Sotheby's London sold an Edouard Manet self-portrait at auction for $33.1 million (22.4 pounds) on Tuesday setting a record for the artist at auction. The number was actually at the lower end of pre-sale expectations of 20-30 million pounds. The painting is one of only two self-portraits by the artist and the only one in private hands but only one bidder Franck Giraud, a private dealer based in New York made an offer. The NY Times reports that Steven A. Cohen, who runs SAC Capital Management, was the owner of the painting and had paid as much as $35 to $40 million for the painting nearly a decade earlier from art loving casino mogul Steve Wynn.
The overall total for the sale was $165.2 million at the lower end of the $148.4 million to $217.5 million and 16 of the 51 works did not sell. In the NY Times article, Richard L. Feigen, a New York dealer, said that part of the issue was that while it's a great picture, Manet just doesn't have the marquee appeal of artists like Picasso and Giacommetti. In a world that worships the modern, Manet's painterly rendition of himself as a dated dandy simply doesn't excite the masses. Cohen himself has moved on to modern art picking up a 1958 "Flag" painting by Jasper Johns for a reported $110 million.
Filed under: Auctions
As we mentioned back in April, the John Lennon-penned lyrics to "A Day in the Life" were set to be auctioned off by Sotheby's New York today, June 18. "A Day in the Life" is the last song on The Beatles' album Sgt. Pepper's Lonely Hearts Club Band and considered to be one of the best songs of all time. The lyrics sold for $1.2 million beating the estimate of $500,000 to $700,000. The paper shows Lennon's edits and corrections with some words scrawled out and annotations in red ink. The song has separate parts written by Lennon and McCartney connected by an orchestral score.
Three bidders competed for the lot with the winning bid being made by an unidentified American bidder over the phone. Sotheby's London sold the lyrics in 1992 and Bonhams in New York offered them in a sealed-bid auction in 2006 but they didn't sell. The most expensive Beatles handwritten lyric record still belongs to the lyrics for "All You Need Is Love" which sold for $1.25 million in 2005 at the Cooper Owen auction house.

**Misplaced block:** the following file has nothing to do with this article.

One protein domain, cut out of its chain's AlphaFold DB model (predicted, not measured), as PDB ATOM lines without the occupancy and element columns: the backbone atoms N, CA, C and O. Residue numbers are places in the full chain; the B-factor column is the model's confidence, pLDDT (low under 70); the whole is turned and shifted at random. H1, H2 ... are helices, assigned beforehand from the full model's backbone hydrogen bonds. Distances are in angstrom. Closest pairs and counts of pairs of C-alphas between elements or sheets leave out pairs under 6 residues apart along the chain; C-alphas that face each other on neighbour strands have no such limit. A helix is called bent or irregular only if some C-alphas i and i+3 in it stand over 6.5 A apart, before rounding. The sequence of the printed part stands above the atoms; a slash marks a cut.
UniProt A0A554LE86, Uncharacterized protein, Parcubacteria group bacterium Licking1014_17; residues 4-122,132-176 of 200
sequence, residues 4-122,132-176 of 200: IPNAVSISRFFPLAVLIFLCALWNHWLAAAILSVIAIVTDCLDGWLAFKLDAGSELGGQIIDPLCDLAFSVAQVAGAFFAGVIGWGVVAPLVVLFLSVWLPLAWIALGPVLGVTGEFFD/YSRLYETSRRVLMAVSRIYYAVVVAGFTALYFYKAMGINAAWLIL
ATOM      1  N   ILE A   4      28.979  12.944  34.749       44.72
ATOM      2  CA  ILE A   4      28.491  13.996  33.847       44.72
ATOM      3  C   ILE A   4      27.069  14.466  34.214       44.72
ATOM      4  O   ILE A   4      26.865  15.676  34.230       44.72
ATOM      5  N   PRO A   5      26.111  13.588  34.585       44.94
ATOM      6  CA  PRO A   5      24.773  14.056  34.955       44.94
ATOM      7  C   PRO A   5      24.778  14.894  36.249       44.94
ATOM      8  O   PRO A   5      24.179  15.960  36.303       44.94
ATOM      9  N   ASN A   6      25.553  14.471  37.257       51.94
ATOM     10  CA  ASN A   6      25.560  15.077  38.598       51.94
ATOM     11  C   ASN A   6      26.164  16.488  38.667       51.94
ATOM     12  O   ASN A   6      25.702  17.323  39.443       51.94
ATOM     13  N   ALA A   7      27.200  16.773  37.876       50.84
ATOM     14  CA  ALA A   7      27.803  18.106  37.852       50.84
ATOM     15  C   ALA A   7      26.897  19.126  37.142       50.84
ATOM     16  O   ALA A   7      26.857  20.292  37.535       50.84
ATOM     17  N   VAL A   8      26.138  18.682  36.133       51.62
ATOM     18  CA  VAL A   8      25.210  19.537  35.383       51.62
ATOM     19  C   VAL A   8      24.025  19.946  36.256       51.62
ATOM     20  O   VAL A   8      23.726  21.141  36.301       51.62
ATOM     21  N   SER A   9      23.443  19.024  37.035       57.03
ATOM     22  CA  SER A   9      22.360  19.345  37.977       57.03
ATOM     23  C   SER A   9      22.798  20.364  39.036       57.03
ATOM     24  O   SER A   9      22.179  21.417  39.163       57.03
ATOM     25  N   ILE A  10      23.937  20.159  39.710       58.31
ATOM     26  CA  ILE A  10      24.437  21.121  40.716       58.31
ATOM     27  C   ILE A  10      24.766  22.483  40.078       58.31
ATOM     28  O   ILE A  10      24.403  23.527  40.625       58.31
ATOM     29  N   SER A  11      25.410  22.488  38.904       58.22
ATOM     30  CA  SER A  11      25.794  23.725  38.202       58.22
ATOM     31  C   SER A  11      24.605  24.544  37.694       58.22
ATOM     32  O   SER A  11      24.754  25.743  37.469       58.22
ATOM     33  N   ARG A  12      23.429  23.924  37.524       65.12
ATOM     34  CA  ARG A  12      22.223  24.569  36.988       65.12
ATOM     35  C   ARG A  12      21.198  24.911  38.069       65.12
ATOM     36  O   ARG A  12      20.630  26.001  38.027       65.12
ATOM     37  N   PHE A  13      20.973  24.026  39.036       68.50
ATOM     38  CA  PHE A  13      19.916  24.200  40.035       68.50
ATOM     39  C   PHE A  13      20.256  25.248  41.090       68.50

The most popular pieces were early 20th century modernist works, with the top lot Alexander Yakovlev's "Titi and Naranghe, Daughters of Chief Eki Bondo." It was good for £2.5 million, almost tripling its high-end presale estimate of £900,000.
Sotheby's was the top auction house of London's Russian Week, generating £22.3 million by selling approximately 70 percent of its 615 lots. The result falls within the presale range of £19.3 million to £28 million.
Filed under: Auctions
Yesterday, Sotheby's, on behalf of billionaire Patricia Kluge, concluded the two-day auction of the contents of Kluge's home, Albemarle House. The sale, which totaled $15.1 million, exceeded pre-sale expectations of $9 million to $14 million.
Collectors, interior designers, and dealers from all over the world participated in the two-day auction. The auction followed the week-long exhibition at Albemarle House, Kluge's 45-room English country manor. The sale was 88.5% sold by lot with 61.5% of the sold lots achieving prices above their high estimates. The $15.2 million achieved brought Sotheby's overall total for sales of property from Kluge's collection (including sixteen pieces of jewelry sold on April 20, 2010) to $20.2 million.
The highlight of the historic sale---the first on-site house sale conducted by Sotheby's in North America in over 20 years--was a magnificent Chinese Imperial Clock (lot 345). The clock, seen above, sold for a jaw-dropping $3.8 million. Created by the Guangzhou Workshops during the Qing Dynasty (Quianlong Period), it sold for more than three times the high estimate of $1 million. It was the third highest price achieved for a clock of its type. Competition was fierce for the Imperial treasure, with five different clients battling over the telephones. Sotheby's auctioneer Lisa Hubbard opened the bidding at $350,000 and four clients quickly entered the fray. A new bidder jumped into the competition with a bid of $1.2 million, and it was that client who, more than six minutes later, cast the winning bid. Extended applause erupted from the packed salesroom when the hammer was finally brought down. The purchaser was a Chinese private collector.
Gallery: The Collection of Patricia Kluge